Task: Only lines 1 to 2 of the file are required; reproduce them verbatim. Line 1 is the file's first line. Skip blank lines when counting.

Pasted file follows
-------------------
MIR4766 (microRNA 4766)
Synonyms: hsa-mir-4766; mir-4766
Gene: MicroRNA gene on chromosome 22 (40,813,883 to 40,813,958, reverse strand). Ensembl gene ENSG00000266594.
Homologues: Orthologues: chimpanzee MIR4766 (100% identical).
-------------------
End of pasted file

MIR4766 (microRNA 4766)
Synonyms: hsa-mir-4766; mir-4766